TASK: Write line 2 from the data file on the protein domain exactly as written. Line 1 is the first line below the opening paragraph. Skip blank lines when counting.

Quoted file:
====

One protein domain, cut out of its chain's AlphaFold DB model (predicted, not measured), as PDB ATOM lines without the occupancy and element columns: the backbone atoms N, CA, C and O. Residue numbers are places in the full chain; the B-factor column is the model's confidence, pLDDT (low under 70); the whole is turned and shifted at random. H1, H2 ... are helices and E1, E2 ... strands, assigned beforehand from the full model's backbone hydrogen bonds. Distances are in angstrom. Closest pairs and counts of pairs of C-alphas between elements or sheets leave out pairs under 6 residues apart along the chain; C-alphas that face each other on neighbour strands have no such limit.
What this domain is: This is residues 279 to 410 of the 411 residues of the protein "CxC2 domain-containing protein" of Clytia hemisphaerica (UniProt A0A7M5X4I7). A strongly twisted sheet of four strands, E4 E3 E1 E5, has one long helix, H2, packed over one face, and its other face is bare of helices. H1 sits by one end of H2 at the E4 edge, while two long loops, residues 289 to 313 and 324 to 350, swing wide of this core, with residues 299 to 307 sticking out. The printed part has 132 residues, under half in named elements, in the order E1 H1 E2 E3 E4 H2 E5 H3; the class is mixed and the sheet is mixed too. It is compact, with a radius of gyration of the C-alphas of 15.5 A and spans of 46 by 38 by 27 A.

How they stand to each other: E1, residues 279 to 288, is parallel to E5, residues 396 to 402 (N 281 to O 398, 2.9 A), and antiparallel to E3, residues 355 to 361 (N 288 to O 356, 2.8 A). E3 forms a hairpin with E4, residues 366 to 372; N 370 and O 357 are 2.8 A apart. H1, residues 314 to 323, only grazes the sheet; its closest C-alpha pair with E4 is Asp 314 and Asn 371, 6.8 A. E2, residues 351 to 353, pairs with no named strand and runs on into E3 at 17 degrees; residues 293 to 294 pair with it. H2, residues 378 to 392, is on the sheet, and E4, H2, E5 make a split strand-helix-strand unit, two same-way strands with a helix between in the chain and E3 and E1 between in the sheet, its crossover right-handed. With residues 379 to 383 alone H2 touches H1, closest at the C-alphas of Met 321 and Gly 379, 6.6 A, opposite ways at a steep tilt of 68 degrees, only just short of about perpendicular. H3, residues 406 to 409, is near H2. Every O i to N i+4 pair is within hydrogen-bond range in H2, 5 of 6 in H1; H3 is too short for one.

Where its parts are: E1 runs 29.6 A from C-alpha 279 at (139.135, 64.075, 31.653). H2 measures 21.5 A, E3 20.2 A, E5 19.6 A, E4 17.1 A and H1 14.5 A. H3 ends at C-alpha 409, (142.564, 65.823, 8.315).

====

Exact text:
How they stand to each other: E1, residues 279 to 288, is parallel to E5, residues 396 to 402 (N 281 to O 398, 2.9 A), and antiparallel to E3, residues 355 to 361 (N 288 to O 356, 2.8 A). E3 forms a hairpin with E4, residues 366 to 372; N 370 and O 357 are 2.8 A apart. H1, residues 314 to 323, only grazes the sheet; its closest C-alpha pair with E4 is Asp 314 and Asn 371, 6.8 A. E2, residues 351 to 353, pairs with no named strand and runs on into E3 at 17 degrees; residues 293 to 294 pair with it. H2, residues 378 to 392, is on the sheet, and E4, H2, E5 make a split strand-helix-strand unit, two same-way strands with a helix between in the chain and E3 and E1 between in the sheet, its crossover right-handed. With residues 379 to 383 alone H2 touches H1, closest at the C-alphas of Met 321 and Gly 379, 6.6 A, opposite ways at a steep tilt of 68 degrees, only just short of about perpendicular. H3, residues 406 to 409, is near H2. Every O i to N i+4 pair is within hydrogen-bond range in H2, 5 of 6 in H1; H3 is too short for one.